Games to be delivered via internet to TVs, phones, tablets

Streaming movies directly to Internet-enabled TV sets has already become familiar, but manufacturers are about to begin adding top-tier videogames to their bag of tricks — which could prove to be a fundamental shift in the vidgame industry.

OnLive, a cloud-based game streaming service that has been making headlines for the past few months, announced Tuesday that it has struck a deal with Vizio that would put the service on all 2011 model HD TVs and Blu-ray players as well as forthcoming smart phones and tablets from the company.

OnLive has been operating in beta mode for several months, but only went into widespread release in December. The company offers a pair of business models, allowing gamers to buy top titles a la carte or sign up for an “all you can eat” service of slightly older titles in a model very similar to the Netflix Instant Watch program.

Tuesday’s announcement, though, could put pressure on traditional vidgame console makers, as users will not have to purchase an expensive system like the Xbox 360 or PlayStation 3 to play on their TVs.

“For the first time in the history of videogames, consumers will be able to enjoy premium videogames directly on a TV, no console or computer needed,” said OnLive founder and CEO Steve Perlman.

OnLive isn’t likely to have the market to itself, though. Smart TVs will be one of the focuses of this year’s CES — and Wednesday is expected to bring a flurry of announcements about embedded services on next year’s model — including Hulu integration in one or more brands.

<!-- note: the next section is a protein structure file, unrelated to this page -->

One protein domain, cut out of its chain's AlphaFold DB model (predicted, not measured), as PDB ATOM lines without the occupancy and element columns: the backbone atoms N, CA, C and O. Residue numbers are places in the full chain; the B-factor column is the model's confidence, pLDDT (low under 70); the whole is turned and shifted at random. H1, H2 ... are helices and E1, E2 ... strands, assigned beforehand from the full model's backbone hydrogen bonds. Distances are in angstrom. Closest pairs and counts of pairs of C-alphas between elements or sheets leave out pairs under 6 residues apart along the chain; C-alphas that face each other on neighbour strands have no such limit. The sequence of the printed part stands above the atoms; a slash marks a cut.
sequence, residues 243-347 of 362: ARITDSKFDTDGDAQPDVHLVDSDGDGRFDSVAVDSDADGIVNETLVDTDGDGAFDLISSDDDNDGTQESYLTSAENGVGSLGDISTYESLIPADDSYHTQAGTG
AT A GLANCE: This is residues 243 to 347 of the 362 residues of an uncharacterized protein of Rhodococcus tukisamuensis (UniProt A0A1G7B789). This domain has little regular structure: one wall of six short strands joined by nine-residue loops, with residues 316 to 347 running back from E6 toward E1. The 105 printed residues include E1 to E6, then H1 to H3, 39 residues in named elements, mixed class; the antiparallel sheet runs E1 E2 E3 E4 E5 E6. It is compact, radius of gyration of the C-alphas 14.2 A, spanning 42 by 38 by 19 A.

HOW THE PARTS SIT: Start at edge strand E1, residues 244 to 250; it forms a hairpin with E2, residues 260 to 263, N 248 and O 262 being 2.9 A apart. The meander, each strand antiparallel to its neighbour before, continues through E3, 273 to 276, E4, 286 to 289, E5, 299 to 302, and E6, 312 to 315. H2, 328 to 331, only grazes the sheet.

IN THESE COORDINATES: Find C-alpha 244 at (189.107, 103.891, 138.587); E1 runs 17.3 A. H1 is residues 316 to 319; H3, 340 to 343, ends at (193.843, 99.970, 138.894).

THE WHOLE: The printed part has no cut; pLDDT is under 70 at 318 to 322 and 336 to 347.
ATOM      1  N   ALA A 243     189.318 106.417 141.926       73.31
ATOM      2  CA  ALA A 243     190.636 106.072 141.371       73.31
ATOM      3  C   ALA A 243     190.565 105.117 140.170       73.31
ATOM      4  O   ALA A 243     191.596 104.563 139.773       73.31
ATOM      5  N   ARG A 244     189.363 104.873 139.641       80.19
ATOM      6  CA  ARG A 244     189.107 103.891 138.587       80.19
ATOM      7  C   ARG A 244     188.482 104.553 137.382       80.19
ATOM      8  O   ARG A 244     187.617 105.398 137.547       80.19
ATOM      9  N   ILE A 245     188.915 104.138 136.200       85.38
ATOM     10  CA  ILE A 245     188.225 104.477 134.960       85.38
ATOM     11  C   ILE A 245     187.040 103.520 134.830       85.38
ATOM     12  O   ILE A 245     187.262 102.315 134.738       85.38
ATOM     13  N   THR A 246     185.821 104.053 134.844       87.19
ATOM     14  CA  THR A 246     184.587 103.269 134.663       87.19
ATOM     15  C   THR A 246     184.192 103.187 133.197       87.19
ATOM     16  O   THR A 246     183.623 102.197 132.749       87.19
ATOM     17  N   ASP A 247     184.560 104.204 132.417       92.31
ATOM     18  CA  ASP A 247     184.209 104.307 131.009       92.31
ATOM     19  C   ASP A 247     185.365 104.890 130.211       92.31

That will likely include other game-streaming companies as well. Oberon Media, which specializes in casual games (a different market segment than OnLive’s), announced Tuesday it has secured the exclusive rights to bring the classic game “Tetris” to connected devices, including TVs.

The company’s partners are expected to be revealed Wednesday.

OnLive has something of an ace up its sleeve in Perlman. Before founding the company, he led development on the technology behind QuickTime and founded WebTV. And the company’s investors include AT&T Media Holdings and Warner Bros.

And while the initial focus for the company was on a standalone set-top box over the holidays, Perlman has long evangelized the embedded market as the key to the company’s success.

“OnLive will be built into TVs; it will be in Blu-ray players,” he told Variety last month. “Much as you see a (music) service like Pandora on many devices, you’ll see us.”

The deal with Vizio will give the company a wide presence, too. The manufacturer boasted sales of $2.5 billion in 2009, and its TV segment holds a significant share of the U.S. LCD television market.

OnLive takes advantage of cloud computing to deliver titles to consumers. Games are stored and played on its centralized servers and pushed to users via a broadband connection. When players press a button on their controller at home, that action is transmitted virtually instantaneously to the game and reflected onscreen, meaning that virtually any screen with a decent Internet connection can be transformed into a high-end gaming system.

Game publishers have been on board with the company since the beginning. Electronic Arts, Ubisoft and Take-Two Interactive Software all offer some of their latest titles to users.

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